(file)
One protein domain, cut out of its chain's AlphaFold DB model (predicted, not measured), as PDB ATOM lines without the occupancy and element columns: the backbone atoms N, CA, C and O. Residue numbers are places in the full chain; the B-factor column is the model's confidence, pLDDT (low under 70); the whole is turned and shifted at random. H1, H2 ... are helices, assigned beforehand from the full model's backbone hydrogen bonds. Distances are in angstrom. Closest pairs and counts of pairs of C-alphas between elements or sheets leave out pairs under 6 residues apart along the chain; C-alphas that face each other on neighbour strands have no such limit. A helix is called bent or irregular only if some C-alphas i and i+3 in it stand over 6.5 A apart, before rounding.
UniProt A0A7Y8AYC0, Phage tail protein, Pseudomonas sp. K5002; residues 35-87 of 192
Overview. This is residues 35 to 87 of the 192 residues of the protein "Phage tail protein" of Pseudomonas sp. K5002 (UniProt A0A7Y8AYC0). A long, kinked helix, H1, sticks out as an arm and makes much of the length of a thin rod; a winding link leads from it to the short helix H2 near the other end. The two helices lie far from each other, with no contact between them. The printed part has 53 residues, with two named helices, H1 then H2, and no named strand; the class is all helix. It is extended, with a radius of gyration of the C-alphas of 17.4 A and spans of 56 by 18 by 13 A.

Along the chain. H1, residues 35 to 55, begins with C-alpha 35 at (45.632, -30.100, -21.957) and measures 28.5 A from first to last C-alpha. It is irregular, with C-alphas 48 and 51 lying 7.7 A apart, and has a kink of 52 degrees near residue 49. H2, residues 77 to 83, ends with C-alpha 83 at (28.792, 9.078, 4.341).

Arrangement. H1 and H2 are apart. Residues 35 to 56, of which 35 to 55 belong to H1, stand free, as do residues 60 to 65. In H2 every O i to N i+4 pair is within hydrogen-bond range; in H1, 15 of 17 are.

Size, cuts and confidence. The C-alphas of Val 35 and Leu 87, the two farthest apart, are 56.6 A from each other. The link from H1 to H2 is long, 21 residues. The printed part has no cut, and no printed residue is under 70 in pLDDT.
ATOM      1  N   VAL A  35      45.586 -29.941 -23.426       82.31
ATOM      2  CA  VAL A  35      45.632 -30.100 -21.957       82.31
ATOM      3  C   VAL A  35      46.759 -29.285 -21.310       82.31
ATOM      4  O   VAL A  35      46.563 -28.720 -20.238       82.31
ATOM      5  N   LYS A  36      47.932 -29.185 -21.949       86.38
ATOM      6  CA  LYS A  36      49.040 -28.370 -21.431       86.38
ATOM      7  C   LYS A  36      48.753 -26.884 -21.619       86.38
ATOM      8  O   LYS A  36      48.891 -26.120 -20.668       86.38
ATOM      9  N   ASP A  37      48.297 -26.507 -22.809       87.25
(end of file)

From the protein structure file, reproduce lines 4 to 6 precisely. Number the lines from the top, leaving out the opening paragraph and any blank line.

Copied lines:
Arrangement. H1 and H2 are apart. Residues 35 to 56, of which 35 to 55 belong to H1, stand free, as do residues 60 to 65. In H2 every O i to N i+4 pair is within hydrogen-bond range; in H1, 15 of 17 are.

Size, cuts and confidence. The C-alphas of Val 35 and Leu 87, the two farthest apart, are 56.6 A from each other. The link from H1 to H2 is long, 21 residues. The printed part has no cut, and no printed residue is under 70 in pLDDT.
ATOM      1  N   VAL A  35      45.586 -29.941 -23.426       82.31